Project description:care home residents have high healthcare needs not fully met by prevailing healthcare models. This study explored how healthcare configuration influences resource use.a realist evaluation using qualitative and quantitative data from case studies of three UK health and social care economies selected for differing patterns of healthcare delivery to care homes. Four homes per area (12 in total) were recruited. A total of 239 residents were followed for 12 months to record resource-use. Overall, 181 participants completed 116 interviews and 13 focus groups including residents, relatives, care home staff, community nurses, allied health professionals and General Practitioners.context-mechanism-outcome configurations were identified explaining what supported effective working between healthcare services and care home staff: (i) investment in care home-specific work that legitimises and values work with care homes; (ii) relational working which over time builds trust between practitioners; (iii) care which 'wraps around' care homes; and (iv) access to specialist care for older people with dementia. Resource use was similar between sites despite differing approaches to healthcare. There was greater utilisation of GP resource where this was specifically commissioned but no difference in costs between sites.activities generating opportunities and an interest in healthcare and care home staff working together are integral to optimal healthcare provision in care homes. Outcomes are likely to be better where: focus and activities legitimise ongoing contact between healthcare staff and care homes at an institutional level; link with a wider system of healthcare; and provide access to dementia-specific expertise.
Project description:BACKGROUND:While interdisciplinary, cross-sectoral collaboration promotes the effectiveness of rehabilitation programmes for persons with low back pain, challenges remain for this process. Few studies have explored challenges to cross-sectoral care as experienced by all the involved professionals across sectors during a course of treatment. The aim of this study was to explore challenges to cross-sectoral care as experienced by professionals involved in the course of treatment for patients with low back pain. METHOD:This semi-structured, qualitative interview study included 28 health care professionals and 8 social workers who interacted with patients with low back pain. A systematic text condensation method was used to analyse data. Nvivo was used to structure and thematise the interview data. RESULTS:Professionals expressed challenges in relation to a lack of collaboration, knowledge sharing and acknowledgement of one other and they appeared to differ in their approach to patients with pain or patients with limited function. Additional challenges included time constraints, availability and subjective approaches to managing guidelines for low back pain. A lack of a common information technology (IT) registration system and limited knowledge of the work of other professions disrupted knowledge sharing among sectors. DISCUSSION:The different approach to patients with pain or patients with limited function challenged mutual understanding and collaboration among professionals. The lack of mutual understanding and knowledge of each other's work appeared to create an environment of disrespect and distrust among professionals that generated feelings of a lack of acknowledgement from other health care professionals. CONCLUSION:To provide cross-sectoral care, we must ensure that professionals work together towards transparent and informed transitions from one sector to the next. This study contributes to the existing literature by presenting challenges to cross-sectoral care that are experienced by the diverse groups of professionals involved in a course of treatment for patients with low back pain.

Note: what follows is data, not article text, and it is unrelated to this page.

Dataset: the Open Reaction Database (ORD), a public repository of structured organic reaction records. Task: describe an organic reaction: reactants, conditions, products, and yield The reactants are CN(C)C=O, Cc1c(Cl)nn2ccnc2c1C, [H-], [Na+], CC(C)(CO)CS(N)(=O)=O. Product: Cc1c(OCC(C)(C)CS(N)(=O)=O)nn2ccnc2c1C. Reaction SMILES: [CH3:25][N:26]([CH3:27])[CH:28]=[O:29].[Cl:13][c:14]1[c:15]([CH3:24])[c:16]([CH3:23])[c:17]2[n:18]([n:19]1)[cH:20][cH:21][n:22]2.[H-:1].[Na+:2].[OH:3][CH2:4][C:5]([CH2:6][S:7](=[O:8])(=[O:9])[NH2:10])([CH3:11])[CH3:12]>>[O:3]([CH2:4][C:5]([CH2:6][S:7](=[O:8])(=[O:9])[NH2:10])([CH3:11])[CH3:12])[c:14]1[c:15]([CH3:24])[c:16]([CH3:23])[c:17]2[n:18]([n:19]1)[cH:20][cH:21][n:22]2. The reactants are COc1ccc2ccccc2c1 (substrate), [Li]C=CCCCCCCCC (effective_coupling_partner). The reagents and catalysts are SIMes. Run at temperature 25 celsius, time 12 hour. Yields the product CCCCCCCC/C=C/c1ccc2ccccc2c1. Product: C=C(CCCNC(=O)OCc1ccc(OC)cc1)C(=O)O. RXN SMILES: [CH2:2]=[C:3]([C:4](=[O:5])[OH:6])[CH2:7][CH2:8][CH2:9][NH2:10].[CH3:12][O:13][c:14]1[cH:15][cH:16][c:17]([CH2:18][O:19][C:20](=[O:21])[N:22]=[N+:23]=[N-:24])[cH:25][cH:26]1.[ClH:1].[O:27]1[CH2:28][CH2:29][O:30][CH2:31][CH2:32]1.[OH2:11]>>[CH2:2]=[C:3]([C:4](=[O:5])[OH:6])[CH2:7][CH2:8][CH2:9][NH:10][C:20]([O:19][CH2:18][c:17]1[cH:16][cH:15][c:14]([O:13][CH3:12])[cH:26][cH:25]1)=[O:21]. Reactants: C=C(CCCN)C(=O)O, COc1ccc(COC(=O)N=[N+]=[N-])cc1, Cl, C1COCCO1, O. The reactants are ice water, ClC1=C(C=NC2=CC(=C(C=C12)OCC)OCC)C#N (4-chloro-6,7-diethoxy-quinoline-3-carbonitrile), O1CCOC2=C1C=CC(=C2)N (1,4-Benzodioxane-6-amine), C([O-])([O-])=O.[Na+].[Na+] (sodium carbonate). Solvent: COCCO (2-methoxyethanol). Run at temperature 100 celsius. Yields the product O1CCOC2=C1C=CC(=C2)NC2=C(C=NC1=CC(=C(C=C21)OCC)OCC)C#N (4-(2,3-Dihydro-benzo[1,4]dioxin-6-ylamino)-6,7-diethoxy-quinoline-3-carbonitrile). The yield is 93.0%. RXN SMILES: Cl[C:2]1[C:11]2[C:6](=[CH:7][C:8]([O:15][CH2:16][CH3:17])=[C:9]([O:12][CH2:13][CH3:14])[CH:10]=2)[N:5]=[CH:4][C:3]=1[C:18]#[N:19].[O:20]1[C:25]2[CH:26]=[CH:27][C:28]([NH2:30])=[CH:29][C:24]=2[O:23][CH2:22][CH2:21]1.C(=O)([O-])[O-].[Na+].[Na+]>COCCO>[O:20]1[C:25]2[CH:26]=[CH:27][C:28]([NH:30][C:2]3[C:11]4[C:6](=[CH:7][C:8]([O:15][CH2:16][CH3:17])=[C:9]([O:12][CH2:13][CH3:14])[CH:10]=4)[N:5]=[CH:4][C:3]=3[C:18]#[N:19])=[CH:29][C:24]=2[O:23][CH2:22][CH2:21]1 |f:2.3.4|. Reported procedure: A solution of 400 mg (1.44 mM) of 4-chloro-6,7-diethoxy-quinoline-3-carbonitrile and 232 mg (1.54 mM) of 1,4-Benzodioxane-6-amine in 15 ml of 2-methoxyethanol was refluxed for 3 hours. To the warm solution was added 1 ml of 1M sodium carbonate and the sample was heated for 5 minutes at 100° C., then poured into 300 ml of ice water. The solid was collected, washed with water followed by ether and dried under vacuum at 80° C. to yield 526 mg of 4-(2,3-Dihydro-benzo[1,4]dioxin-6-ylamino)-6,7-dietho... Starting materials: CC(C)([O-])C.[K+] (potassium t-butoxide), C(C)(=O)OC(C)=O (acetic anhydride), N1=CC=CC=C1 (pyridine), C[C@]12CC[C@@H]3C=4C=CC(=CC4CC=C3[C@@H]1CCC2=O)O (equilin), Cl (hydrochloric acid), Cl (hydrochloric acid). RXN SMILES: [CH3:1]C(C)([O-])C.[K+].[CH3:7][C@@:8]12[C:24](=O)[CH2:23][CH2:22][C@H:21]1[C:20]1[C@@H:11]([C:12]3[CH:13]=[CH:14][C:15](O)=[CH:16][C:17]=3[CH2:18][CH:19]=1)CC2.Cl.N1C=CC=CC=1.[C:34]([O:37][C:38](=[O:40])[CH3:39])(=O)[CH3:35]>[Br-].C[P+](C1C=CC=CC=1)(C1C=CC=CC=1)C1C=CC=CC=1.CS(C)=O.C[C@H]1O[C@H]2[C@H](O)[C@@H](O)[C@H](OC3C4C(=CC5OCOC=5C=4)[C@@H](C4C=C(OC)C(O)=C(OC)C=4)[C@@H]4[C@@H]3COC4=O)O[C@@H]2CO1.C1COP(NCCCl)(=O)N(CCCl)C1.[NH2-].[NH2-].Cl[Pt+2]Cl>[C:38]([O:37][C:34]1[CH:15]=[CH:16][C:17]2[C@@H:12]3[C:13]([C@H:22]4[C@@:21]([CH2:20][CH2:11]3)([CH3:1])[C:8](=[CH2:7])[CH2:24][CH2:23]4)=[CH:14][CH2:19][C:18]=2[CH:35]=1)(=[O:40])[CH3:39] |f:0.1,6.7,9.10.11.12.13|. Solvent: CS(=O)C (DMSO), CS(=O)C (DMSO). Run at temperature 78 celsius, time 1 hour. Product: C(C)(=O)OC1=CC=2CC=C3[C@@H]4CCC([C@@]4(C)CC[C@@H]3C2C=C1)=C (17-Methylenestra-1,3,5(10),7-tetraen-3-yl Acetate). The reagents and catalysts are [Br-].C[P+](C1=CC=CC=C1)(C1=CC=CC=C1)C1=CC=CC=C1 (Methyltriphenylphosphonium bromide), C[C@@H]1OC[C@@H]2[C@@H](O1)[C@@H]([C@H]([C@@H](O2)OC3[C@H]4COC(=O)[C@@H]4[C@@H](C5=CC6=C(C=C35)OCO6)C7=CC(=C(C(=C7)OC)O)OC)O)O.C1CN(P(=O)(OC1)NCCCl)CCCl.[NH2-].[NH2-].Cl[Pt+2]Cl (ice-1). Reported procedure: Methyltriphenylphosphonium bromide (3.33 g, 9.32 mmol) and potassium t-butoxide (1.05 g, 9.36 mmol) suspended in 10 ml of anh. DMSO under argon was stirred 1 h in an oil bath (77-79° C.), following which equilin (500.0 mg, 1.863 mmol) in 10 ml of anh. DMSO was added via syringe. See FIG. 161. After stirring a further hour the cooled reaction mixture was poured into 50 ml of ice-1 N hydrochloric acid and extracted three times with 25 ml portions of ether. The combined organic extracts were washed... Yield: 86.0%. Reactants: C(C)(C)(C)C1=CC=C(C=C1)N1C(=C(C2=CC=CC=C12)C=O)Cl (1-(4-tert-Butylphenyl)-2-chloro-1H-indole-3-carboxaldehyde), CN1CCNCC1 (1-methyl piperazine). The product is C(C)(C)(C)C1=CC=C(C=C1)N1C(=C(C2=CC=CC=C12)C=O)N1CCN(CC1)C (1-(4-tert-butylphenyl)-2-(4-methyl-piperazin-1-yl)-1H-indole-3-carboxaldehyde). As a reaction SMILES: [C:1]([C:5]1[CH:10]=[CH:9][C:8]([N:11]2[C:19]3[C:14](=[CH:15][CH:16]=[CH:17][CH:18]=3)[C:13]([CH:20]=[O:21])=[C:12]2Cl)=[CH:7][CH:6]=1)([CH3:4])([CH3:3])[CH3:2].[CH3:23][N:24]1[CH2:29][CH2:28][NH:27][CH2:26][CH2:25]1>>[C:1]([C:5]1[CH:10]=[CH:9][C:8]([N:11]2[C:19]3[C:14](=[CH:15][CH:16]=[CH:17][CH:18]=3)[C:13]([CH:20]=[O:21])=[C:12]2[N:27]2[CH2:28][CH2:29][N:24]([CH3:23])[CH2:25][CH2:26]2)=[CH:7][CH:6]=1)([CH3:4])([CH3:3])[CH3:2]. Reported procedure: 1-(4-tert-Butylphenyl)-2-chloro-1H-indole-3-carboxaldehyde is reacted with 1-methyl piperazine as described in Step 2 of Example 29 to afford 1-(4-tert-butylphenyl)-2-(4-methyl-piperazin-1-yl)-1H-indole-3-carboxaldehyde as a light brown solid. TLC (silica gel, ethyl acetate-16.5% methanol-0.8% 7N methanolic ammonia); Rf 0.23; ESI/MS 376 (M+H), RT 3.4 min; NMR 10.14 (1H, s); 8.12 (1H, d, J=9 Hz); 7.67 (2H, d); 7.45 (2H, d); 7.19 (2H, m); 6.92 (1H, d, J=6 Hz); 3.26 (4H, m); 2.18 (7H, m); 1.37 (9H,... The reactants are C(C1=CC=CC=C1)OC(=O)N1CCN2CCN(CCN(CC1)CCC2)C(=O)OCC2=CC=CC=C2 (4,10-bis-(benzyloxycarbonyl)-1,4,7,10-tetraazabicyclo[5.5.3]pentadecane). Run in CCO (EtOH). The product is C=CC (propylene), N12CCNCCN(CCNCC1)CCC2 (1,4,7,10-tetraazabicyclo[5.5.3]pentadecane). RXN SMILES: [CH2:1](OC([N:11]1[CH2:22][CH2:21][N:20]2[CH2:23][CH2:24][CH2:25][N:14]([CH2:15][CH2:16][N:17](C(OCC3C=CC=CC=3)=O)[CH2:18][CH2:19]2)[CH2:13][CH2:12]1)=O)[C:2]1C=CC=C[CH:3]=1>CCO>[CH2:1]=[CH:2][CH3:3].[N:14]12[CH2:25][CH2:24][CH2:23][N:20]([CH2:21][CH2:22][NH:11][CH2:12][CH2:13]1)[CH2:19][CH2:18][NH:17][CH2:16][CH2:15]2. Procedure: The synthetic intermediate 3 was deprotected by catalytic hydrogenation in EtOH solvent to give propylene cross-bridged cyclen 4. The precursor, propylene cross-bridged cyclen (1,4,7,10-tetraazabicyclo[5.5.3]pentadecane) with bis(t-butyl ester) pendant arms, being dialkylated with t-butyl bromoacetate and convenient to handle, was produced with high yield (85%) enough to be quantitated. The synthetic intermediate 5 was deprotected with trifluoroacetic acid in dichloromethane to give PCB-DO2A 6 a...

Project description:OBJECTIVES:In 2012-2013, the English National Health Service mandated hospitals to conduct systematic case-finding of people with dementia among older people with unplanned admissions. The method was not defined. The aim of this study was to understand current approaches to dementia case-finding in acute hospitals in England and explore the views of healthcare professionals on perceived benefits and challenges. DESIGN:Qualitative study involving interviews, focus groups and thematic content analysis. SETTING:Primary care and secondary care across six counties in the East of England. PARTICIPANTS:Hospital staff involved in dementia case-finding and primary care staff in the catchment areas of those hospitals. RESULTS:We recruited 23 hospital staff and 36 primary care staff, including 30 general practitioners (GPs). Analysis resulted in three themes: (1) lack of consistent approaches in case-finding processes, (2) barriers between primary care and secondary care which impact on case-finding outcomes and (3) perceptions of rationale, aims and impacts of case-finding. The study shows that there were variations in how well hospitals recorded and reported outcomes to GPs. Barriers between primary care and secondary care, including GPs' lack of access to hospital investigations and lack of clarity about roles and responsibilities, impacted case-finding outcomes. Staff in secondary care were more positive about the initiative than primary care staff, and there were conflicting priorities for primary care and secondary care regarding case-finding. CONCLUSIONS:The study suggests a more evidence-based approach was needed to justify approaches to dementia case-finding. Information communicated to primary care from hospitals needs to be comprehensive, appropriate and consistent before GPs can effectively plan further investigation, treatment or care. Follow-up in primary care further requires access to options for postdiagnostic support. There is a need to evaluate the outcomes for patients and the economic impact on health and care services across settings.